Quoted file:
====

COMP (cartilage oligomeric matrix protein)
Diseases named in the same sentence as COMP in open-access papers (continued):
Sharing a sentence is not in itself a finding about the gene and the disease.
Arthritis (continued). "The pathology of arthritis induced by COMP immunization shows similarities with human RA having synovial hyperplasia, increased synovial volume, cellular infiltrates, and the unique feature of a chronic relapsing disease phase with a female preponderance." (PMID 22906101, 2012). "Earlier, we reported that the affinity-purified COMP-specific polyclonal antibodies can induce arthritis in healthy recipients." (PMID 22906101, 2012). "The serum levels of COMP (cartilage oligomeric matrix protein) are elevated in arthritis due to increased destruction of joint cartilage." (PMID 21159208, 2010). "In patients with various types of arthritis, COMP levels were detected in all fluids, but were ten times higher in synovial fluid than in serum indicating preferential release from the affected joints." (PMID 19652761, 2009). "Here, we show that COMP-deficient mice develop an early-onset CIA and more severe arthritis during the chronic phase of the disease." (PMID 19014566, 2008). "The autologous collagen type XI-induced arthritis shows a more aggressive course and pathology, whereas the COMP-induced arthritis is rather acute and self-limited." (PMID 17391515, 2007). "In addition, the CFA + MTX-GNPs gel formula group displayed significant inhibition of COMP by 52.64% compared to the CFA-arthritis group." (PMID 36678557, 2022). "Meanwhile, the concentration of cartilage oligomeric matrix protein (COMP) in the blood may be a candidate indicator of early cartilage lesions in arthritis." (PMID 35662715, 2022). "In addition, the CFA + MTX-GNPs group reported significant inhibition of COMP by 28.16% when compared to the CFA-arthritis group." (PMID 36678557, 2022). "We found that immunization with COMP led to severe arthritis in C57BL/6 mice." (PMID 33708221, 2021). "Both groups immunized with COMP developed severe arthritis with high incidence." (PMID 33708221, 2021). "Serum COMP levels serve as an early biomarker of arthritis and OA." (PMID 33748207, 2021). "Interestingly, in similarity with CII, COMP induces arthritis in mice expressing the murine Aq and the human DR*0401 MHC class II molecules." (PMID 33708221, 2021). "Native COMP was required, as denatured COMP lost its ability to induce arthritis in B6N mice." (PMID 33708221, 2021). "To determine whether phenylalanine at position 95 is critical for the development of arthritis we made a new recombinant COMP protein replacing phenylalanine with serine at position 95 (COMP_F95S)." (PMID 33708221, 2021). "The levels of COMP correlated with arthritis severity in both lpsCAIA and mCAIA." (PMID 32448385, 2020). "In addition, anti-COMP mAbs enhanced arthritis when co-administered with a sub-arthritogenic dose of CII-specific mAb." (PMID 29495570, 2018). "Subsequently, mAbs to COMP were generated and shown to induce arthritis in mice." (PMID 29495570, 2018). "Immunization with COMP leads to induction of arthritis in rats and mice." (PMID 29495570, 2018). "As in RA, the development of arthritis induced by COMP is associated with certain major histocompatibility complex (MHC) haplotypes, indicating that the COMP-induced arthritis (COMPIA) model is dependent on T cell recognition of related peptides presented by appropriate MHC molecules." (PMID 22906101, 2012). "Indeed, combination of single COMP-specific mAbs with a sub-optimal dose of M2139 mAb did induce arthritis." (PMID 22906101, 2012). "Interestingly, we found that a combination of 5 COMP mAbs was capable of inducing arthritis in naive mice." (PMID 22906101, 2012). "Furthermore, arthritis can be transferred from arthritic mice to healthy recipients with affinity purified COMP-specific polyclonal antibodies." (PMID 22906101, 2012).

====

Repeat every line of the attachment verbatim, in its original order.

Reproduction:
COMP (cartilage oligomeric matrix protein)
Diseases named in the same sentence as COMP in open-access papers (continued):
Sharing a sentence is not in itself a finding about the gene and the disease.
Arthritis (continued). "The pathology of arthritis induced by COMP immunization shows similarities with human RA having synovial hyperplasia, increased synovial volume, cellular infiltrates, and the unique feature of a chronic relapsing disease phase with a female preponderance." (PMID 22906101, 2012). "Earlier, we reported that the affinity-purified COMP-specific polyclonal antibodies can induce arthritis in healthy recipients." (PMID 22906101, 2012). "The serum levels of COMP (cartilage oligomeric matrix protein) are elevated in arthritis due to increased destruction of joint cartilage." (PMID 21159208, 2010). "In patients with various types of arthritis, COMP levels were detected in all fluids, but were ten times higher in synovial fluid than in serum indicating preferential release from the affected joints." (PMID 19652761, 2009). "Here, we show that COMP-deficient mice develop an early-onset CIA and more severe arthritis during the chronic phase of the disease." (PMID 19014566, 2008). "The autologous collagen type XI-induced arthritis shows a more aggressive course and pathology, whereas the COMP-induced arthritis is rather acute and self-limited." (PMID 17391515, 2007). "In addition, the CFA + MTX-GNPs gel formula group displayed significant inhibition of COMP by 52.64% compared to the CFA-arthritis group." (PMID 36678557, 2022). "Meanwhile, the concentration of cartilage oligomeric matrix protein (COMP) in the blood may be a candidate indicator of early cartilage lesions in arthritis." (PMID 35662715, 2022). "In addition, the CFA + MTX-GNPs group reported significant inhibition of COMP by 28.16% when compared to the CFA-arthritis group." (PMID 36678557, 2022). "We found that immunization with COMP led to severe arthritis in C57BL/6 mice." (PMID 33708221, 2021). "Both groups immunized with COMP developed severe arthritis with high incidence." (PMID 33708221, 2021). "Serum COMP levels serve as an early biomarker of arthritis and OA." (PMID 33748207, 2021). "Interestingly, in similarity with CII, COMP induces arthritis in mice expressing the murine Aq and the human DR*0401 MHC class II molecules." (PMID 33708221, 2021). "Native COMP was required, as denatured COMP lost its ability to induce arthritis in B6N mice." (PMID 33708221, 2021). "To determine whether phenylalanine at position 95 is critical for the development of arthritis we made a new recombinant COMP protein replacing phenylalanine with serine at position 95 (COMP_F95S)." (PMID 33708221, 2021). "The levels of COMP correlated with arthritis severity in both lpsCAIA and mCAIA." (PMID 32448385, 2020). "In addition, anti-COMP mAbs enhanced arthritis when co-administered with a sub-arthritogenic dose of CII-specific mAb." (PMID 29495570, 2018). "Subsequently, mAbs to COMP were generated and shown to induce arthritis in mice." (PMID 29495570, 2018). "Immunization with COMP leads to induction of arthritis in rats and mice." (PMID 29495570, 2018). "As in RA, the development of arthritis induced by COMP is associated with certain major histocompatibility complex (MHC) haplotypes, indicating that the COMP-induced arthritis (COMPIA) model is dependent on T cell recognition of related peptides presented by appropriate MHC molecules." (PMID 22906101, 2012). "Indeed, combination of single COMP-specific mAbs with a sub-optimal dose of M2139 mAb did induce arthritis." (PMID 22906101, 2012). "Interestingly, we found that a combination of 5 COMP mAbs was capable of inducing arthritis in naive mice." (PMID 22906101, 2012). "Furthermore, arthritis can be transferred from arthritic mice to healthy recipients with affinity purified COMP-specific polyclonal antibodies." (PMID 22906101, 2012).